Read: The case for reparations
But while students by and large supported the measure, some questioned whether it should fall to the student body to make amends for the institution’s past blunders. “We are just one part of the over-100,000-member Georgetown community,” says Sam Dubke, a sophomore,* referring to the school’s alumni, “and frankly, we are the members of that community who have the least financial means.” The tax would raise an estimated $400,000 in its first year, a considerable chunk of money, but less so in the context of an institution sitting on nearly $2 billion in the bank, one that, in 2016, paid the school’s president $1,436,230 and the head men’s-basketball coach $3,967,988. (The team finished the year with its worst record since the 1970s.)
The Georgetown students behind the effort reject the premise that they themselves are absolved from any financial commitment. “I don’t think the university paying the fee would address what the referendum seeks to address,” says Hannah Michael, a sophomore who helped conceive the idea of a fund. “Students voted yes because they believe they have a financial obligation to commit to reconciliation with descendants.”
“Since 2015, Georgetown has been working to address its historical relationship to slavery and will continue to do so,” said Matt Hill, a Georgetown spokesman, when I asked why the school doesn’t just pay for the fund itself. The school’s president visited Maringouin in 2016, he added, and since then, “Georgetown has met with many descendants and heard many important ideas about how we might move forward together.”
But the fact that students may be ahead of the school in paying reparations is evidence of just how little the university has done to make amends for its misdeeds. And such inaction isn’t just a Georgetown quirk. Virtually all the antebellum colleges were active participants in chattel slavery—at Princeton, for example, prospective students would arrive on campus to be first greeted at the president’s doorstep by his slave. As the MIT historian Craig Steven Wilder writes in Ebony and Ivy: Race, Slavery, and the Troubled History of America’s Universities, higher education “never stood apart from American slavery—in fact, it stood beside church and state as the third pillar of a civilization built on bondage.”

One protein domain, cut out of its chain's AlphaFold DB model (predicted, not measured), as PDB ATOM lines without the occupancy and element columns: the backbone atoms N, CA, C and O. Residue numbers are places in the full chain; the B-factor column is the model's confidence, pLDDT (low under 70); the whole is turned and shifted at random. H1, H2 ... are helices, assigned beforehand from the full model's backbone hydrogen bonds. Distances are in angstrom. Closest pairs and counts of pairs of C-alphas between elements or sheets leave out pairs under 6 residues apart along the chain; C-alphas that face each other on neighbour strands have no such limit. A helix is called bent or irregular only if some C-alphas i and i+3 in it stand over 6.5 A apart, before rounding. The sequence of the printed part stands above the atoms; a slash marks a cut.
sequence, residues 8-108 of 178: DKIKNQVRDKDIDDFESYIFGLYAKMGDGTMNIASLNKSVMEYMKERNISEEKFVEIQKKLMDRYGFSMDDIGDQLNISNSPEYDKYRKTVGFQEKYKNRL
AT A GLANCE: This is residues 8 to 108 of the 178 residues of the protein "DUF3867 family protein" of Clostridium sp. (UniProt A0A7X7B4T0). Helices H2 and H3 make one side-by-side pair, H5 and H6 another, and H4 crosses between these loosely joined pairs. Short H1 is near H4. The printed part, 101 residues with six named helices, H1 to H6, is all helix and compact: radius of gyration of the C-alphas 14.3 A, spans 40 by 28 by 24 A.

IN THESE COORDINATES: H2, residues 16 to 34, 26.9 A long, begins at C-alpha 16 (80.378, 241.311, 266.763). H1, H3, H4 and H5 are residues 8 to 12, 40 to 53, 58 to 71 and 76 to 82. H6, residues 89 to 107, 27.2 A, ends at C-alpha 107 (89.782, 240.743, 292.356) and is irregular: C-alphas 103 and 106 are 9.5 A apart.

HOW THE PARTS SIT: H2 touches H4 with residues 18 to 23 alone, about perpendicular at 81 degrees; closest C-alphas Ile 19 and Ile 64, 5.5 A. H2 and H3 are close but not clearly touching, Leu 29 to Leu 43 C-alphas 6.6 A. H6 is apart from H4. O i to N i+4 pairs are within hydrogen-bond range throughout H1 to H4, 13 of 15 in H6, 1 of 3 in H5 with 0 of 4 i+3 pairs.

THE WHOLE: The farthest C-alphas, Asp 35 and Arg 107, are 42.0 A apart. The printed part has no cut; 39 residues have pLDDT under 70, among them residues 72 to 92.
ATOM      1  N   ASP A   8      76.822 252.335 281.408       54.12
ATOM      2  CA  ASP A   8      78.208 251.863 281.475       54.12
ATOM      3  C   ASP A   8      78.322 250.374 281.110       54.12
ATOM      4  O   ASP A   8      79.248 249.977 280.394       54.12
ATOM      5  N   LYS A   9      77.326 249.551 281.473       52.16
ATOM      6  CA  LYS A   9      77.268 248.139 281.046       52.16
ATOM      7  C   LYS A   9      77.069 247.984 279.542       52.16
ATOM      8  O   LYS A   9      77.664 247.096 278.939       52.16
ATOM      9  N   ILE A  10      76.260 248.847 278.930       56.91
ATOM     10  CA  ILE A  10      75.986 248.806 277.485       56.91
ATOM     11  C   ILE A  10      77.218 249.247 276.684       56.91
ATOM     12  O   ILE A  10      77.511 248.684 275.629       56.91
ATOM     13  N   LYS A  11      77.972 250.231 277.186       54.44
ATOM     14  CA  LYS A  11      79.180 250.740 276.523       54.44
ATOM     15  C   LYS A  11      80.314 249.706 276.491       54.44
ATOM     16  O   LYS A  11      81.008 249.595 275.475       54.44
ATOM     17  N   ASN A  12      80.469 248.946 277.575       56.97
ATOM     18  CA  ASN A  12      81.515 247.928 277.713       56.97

Many of these colleges—Harvard, Brown, Rutgers, the University of Virginia, William & Mary—have begun to grapple with their slaveholding past, convening symposia, erecting memorials, renaming buildings, and so on. But none has yet acted on a plan that transcends symbols to try to make amends for the wrong it has done.
Read: How should universities atone for their past mistakes?
A big reason for this is that a lot of colleges aren’t quite sure how to actually do that. “It’s really clear that if those 272 people had not been sold, Georgetown as we know it today would not be here,” says Jody Allen, a William & Mary professor who directs the Lemon Project, an initiative at William & Mary to address its complicity in racism. “It can’t get much clearer than that. But at a lot of other colleges, it’s murky.” That clarity has allowed for some 8,000 direct descendants of the Georgetown 272 to be identified—a remarkable genealogical feat that may not be replicable elsewhere.